by Maury Mendenhall, Senior Advisor on Orphans and Vulnerable Children, United States Agency for International Development (USAID) Office of HIV/AIDS.
I am a social worker by training. But for most of my career, I never thought I could consider myself one.
Since graduating with my Masters of Social Work, I have worked at the international level. With each role, I developed a stronger understanding of the difficulties faced by children and families under varying circumstances. I observed brilliant ways children and families were able to work together with relatives, friends, communities, and religious and government resources—as well as ways that the individuals themselves overcame challenges and supported others to do the same. But each job seemed to push me further and further away from opportunities to work with the people I always imagined I would support directly.
After I arrived at USAID, my wonderful supervisor, Gretchen Bachman, told me that my social worker background was one of the reasons I was hired. Gretchen not only valued social workers, but she wanted me to find ways to build and strengthen social service workers across multiple levels of our programming in global health.
She had a beautiful vision for social service workers and their critical role in efforts to address social determinants of health (SDH). The World Health Organization (WHO) refers to SDH as non-medical factors that influence health outcomes. It is only by understanding and influencing the forces and systems shaping the conditions of people’s daily lives that we can influence and improve health. The 2022 report, “Social Service Workers in Health Facilities,” covers this in more detail.
A few months into my first year at USAID, Gretchen encouraged me to work with partners to organize a conference on social service work, which was held in Cape Town, South Africa in 2010 and supported by the U.S. Government through the President’s Emergency Plan for AIDS Relief (PEPFAR). I will always consider this conference life changing.
It was a conference full of “aha” moments. I had trained to be a social worker because I love children and families. But during the conference, I was also reminded that I really love social service workers.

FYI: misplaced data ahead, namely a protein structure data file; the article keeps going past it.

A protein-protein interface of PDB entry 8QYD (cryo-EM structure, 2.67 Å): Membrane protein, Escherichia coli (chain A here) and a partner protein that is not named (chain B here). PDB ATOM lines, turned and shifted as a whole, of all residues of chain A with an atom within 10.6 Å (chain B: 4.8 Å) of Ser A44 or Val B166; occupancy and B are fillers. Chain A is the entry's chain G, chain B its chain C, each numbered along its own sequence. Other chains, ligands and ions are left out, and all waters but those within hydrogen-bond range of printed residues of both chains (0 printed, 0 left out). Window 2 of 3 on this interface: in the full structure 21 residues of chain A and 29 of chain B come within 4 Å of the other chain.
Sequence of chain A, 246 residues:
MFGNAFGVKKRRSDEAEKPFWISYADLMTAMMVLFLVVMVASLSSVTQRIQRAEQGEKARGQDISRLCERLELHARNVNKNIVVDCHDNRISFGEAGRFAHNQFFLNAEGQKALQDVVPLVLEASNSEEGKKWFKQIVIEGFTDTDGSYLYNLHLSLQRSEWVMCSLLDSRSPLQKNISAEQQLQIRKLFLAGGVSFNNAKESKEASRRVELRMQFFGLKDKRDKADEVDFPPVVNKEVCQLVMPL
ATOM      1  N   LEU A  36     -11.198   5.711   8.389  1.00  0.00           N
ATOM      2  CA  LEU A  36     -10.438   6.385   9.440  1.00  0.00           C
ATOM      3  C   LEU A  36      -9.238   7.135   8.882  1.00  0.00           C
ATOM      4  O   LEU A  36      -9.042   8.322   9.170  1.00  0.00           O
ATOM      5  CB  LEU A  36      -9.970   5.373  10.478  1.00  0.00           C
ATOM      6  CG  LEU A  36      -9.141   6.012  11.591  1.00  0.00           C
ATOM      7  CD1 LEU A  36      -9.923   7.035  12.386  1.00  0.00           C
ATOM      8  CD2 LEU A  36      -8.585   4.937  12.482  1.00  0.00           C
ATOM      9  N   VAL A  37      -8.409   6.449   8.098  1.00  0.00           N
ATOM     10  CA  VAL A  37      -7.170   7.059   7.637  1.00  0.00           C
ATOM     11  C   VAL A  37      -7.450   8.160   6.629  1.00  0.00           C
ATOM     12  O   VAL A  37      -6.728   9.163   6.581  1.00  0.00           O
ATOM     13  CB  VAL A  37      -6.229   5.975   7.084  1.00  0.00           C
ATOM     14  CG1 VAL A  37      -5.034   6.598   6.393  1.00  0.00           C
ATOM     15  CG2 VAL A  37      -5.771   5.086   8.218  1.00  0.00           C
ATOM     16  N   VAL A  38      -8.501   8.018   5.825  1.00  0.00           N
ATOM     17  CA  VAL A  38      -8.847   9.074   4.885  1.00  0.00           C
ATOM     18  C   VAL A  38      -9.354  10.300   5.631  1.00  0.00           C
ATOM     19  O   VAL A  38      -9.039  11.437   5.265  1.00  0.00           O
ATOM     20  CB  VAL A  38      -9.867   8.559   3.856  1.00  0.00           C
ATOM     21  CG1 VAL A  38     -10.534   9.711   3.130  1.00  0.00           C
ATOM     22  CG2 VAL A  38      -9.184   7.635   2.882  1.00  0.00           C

The conference provided us a wonderful opportunity to share experiences, ideas, successes, and challenges and celebrate workers that are so often underappreciated and overlooked. I know that this conference sparked “aha” moments for others too, because we were so eager to keep talking, collaborating, and growing a larger and stronger global network with a team of social service workers. We didn’t want the conference to end.
When the Global Social Service Workforce Alliance was officially born in 2013, I finally felt like a real social service worker. Social service workers operating at the micro and meso level with families and communities are fundamental. But there is also a role for me, supporting efforts to pull everything together at the macro level.
My team at PEPFAR was the primary funder of the Global Social Service Workforce Alliance for the first four years of its infancy. It is exciting to see what our colleagues from PEPFAR countries who attended the conference—and are now active members of the Global Social Service Workforce Alliance—have achieved over the past 13 years. It is also exciting to see what the Alliance has grown into, and to realize that it has become so much more than what was first conceived at the Cape Town conference in 2010.
Social service workers put together all of the puzzle pieces that are the most difficult to find. We cannot end the HIV epidemic by 2030 without their help. I am so proud to be a social service worker. There is nothing I would rather do than help social service workers solve puzzles, earn the respect and support they need to do this important work, and know that they should be so very proud of their roles as social service workers too.